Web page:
I’ve been taking a break from running; a relatively long one, by my standards. I once ran for 100 consecutive days, so for me, anything more than a few days off just doesn’t happen! Even when I was battling through injuries, I still ran once or twice a week. Running virtually non-stop for more than 8 years and almost 12,000 miles finally caught up to me though, and a lengthy break became necessary.
Running has been very good to me, and because of it, I believe that I’m healthier now at 54 years of age than when I was 30. Like many people though, I’ve gone through “phases” in my life where new interests replace old ones, and I was always worried that something would eventually come along to replace running. I’ve known a few friends who, like Forrest Gump, just woke up one day and quit and I’ve always been fearful that would happen to me too! Taking a break could possibly be opening the door to my next phase, and that really scared me!
Sure, when I’m running, I can eat virtually whatever I want and not gain weight. This farm boy also enjoys getting outside after working inside all day. Then there’s endorphins, the so called “runner’s high.” I’m physically fit and feel great (most of the time). I have the best group of friends who also happen to be runners, and we have a great time together.
But then there’s all the time I spend running: I never seem to have much time for anything else. When I’m training, I become this obsessed maniac who is always excited and/or dreading the next workout on my plan. It’s also not easy having a demanding job that leaves you physically and mentally drained, and then having to find the energy and motivation to go running too. Perhaps the worst thing is that now, at my age, I need to spend even more time with strength and flexibility if I want to continue running at the level I want.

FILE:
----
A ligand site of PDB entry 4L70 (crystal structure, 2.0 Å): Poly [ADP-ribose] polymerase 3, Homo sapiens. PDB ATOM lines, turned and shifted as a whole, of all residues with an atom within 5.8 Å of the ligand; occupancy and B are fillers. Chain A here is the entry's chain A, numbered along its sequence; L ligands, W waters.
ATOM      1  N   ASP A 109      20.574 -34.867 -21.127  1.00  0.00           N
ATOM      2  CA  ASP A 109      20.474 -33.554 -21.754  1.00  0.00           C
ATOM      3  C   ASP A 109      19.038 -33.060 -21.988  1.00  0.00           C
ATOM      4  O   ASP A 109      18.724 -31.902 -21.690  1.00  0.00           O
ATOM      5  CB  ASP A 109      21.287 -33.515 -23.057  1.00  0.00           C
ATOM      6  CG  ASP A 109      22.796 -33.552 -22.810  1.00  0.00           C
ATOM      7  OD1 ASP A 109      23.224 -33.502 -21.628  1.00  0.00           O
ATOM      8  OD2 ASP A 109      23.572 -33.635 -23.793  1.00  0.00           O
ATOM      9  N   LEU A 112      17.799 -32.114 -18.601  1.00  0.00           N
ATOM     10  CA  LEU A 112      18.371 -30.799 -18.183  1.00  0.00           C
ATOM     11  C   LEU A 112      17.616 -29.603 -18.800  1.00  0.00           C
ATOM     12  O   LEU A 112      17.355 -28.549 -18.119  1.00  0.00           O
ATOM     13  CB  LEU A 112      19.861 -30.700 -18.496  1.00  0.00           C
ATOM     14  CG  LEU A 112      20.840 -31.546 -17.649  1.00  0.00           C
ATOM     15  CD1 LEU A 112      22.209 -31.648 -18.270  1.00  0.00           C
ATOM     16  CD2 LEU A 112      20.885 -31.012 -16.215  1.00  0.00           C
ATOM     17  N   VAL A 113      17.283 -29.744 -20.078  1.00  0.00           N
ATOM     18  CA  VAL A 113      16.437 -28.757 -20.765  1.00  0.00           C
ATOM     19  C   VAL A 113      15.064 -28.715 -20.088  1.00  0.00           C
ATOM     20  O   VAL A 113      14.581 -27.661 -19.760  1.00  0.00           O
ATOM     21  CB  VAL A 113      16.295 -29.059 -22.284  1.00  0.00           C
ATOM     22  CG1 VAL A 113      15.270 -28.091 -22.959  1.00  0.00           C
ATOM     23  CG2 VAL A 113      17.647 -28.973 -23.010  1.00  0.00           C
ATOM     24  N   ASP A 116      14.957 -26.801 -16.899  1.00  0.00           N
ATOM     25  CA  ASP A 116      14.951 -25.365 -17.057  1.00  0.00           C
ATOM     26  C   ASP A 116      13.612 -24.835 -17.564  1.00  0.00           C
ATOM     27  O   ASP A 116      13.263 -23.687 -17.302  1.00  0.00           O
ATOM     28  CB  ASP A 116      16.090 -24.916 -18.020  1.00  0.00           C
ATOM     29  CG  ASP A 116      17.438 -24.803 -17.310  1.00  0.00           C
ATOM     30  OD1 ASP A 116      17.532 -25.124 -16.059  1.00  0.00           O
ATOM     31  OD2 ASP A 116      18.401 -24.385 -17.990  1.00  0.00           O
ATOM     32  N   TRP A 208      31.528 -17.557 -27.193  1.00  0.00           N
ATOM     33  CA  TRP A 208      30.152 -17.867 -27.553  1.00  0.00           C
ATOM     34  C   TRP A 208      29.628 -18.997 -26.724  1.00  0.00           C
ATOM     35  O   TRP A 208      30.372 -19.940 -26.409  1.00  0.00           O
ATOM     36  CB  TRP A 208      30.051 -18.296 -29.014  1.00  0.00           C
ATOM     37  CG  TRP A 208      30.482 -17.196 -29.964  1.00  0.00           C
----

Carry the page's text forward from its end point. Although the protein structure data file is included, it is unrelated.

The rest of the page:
I’ve spent the last two months mostly resting. That, and working on strengthening the parts of my body my physical therapist says need strengthening. I’ve given running a lot of thought, though, and whether I want to continue running marathons, or even at all. I’ve worked hard on strength and flexibility and will need to continue doing so if I want to run more than a few miles a week. I’ve spent a lot of time in my recliner, which is where most people my age spend their time. Sensible 50 something adults are not outside running on icy sidewalks where they can fall and break their ankles, which happened to a much younger friend of mine just this week!
Yesterday, I made my decision. Even though I’ve only been running for a short period of time, I’ve come to appreciate its role in my life. As my story unfolds, I’ve discovered that my running chapter is more complex than I realized, and nowhere near being over. Hopefully I’ll have many more years to continue adding to the chapter and perhaps, the best part is still to come? I know for sure there is only one way to find out, so today I went out and began my next journey. I don’t know where I’m going yet, but like I always do, I began by putting one foot in front of the other and see where it takes me. Today, it took me 3.1 miles and gave me that familiar feeling of accomplishment that I’ve come to expect from running. Welcome back, old friend!